Fr. Scott Lewis, S.J
3rd Sunday in Advent, Dec. 11 (Year A) Isaiah 35:1-6a, 10; Psalm 146; James 5:7-10; Matthew 11:2-11
2nd Sunday of Advent Dec. 4 (Year A) Isaiah 11:1-10; Psalm 72; Romans 15:4-9; Matthew 3:1-12
1st Sunday of Advent Nov. 27 (Year A) Isaiah 2:1-5; Psalm 122; Romans 13:11-14; Matthew 24:37-44
The passage from Isaiah is one of the most stirring and inspiring images in the Bible. It represents humanity’s deep yearning for peace, happiness and prosperity, as well as an intimate knowledge of the ways of God.
Christ the King Nov. 20 (Year C) 2 Samuel 5:1-3; Psalm 122; Colossians 1:12-20; Luke 23:35-43
33rd Sunday in Ordinary Time (Year C) Nov. 13 (Malachi 4:1-2; Psalm 98; 2 Thessalonians 3:7-12; Luke 21:5-19)
Most people love to see the “bad guys” get what they deserve. There is something very satisfying about seeing a villain’s evil deeds finally catch up with him.
32nd Sunday in Ordinary Time (Year C) Nov. 6 (2 Maccabees 7:1-2, 7, 9-14; Psalm 17; 2 Thessalonians 2:16-3:5; Luke 20:27-38
How should we react when negative events shake us to our core and raise doubts?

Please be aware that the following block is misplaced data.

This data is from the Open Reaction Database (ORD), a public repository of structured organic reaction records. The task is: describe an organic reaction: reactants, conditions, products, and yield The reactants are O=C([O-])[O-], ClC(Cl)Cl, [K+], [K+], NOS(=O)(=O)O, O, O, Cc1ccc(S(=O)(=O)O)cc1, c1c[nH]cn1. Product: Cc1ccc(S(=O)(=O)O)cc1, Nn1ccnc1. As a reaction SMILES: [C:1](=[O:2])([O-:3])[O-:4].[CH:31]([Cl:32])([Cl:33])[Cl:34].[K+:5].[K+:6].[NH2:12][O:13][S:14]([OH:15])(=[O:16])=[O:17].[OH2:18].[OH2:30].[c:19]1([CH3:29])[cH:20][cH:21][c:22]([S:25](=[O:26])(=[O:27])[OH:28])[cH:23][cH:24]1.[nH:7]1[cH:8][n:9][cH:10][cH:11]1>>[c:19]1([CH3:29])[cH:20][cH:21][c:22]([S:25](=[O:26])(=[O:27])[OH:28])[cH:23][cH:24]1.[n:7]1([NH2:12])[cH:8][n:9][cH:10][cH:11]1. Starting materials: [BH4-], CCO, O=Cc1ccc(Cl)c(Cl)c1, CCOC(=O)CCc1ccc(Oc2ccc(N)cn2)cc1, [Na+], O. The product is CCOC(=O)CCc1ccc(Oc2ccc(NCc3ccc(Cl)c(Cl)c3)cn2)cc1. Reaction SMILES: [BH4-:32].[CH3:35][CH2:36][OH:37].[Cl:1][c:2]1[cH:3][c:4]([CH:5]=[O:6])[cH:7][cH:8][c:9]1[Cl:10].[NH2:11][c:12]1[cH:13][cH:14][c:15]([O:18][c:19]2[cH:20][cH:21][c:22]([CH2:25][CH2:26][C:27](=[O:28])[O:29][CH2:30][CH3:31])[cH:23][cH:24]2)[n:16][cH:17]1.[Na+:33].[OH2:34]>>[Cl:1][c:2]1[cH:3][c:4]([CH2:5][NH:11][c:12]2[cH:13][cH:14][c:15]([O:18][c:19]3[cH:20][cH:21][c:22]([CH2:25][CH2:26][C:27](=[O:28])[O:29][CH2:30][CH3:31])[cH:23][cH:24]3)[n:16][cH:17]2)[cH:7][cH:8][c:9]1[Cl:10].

31st Sunday in Ordinary Time (Year C) Oct. 30 (Wisdom 11:23-12:2; Psalm 145; 2 Thessalonians 1:11-2:2; Luke 19:1-10)
It is easy to feel insignificant while gazing up at a starry night or looking at photos of countless galaxies taken from the Hubble telescope. We could come away with the feeling that we don’t count for much.
30th Sunday in Ordinary Time (Year C) Oct. 23 (Sirach 35:15-17, 20-22; Psalm 34; 2 Timothy 4:6-8, 16-18; Luke 18:9-14)
The world is not always a fair place. So often justice eludes us, especially when greed, special interests and prejudice enter the picture. Human beings often make poor judges, swayed as they are by so many things. Even on a personal level, people frequently pass judgment on others.
29th Sunday in Ordinary Time (Year C) Oct. 16 (Exodus 17:8-13; Psalm 121; 2 Timothy 3:14-4:2; Luke 18:1-8)
Good leadership is essential in all human endeavours, whether in war, business or politics. The qualities of a leader can make or break any battle or collective activity. During the battle with the Amalekites, Moses stood on a hill with his lieutenants where he could be easily seen by his troops. His raised arms gave them courage — in their own minds, he was imparting some sort of blessing or power. They felt reassured that God was with them. As long as his arms remained raised, the Israelites prevailed; when Moses’ arms drooped, they began to lose ground.
28th Sunday in Ordinary Time (Year C) Oct. 9 (2 Kings 5:14-17; Psalm 98; 2 Timothy 2:8-13; Luke 17:11-19)
It is often said that we imagine God in our own image and likeness. We think that God shares our likes and dislikes, hatreds and loves, opinions and way of looking at the world. God might even belong to our favourite political party or social class. Throughout the two biblical testaments, God repeatedly demonstrates that this is just not so. God shocks people by violating their opinions and prejudices, and by doing what is unexpected and distressing.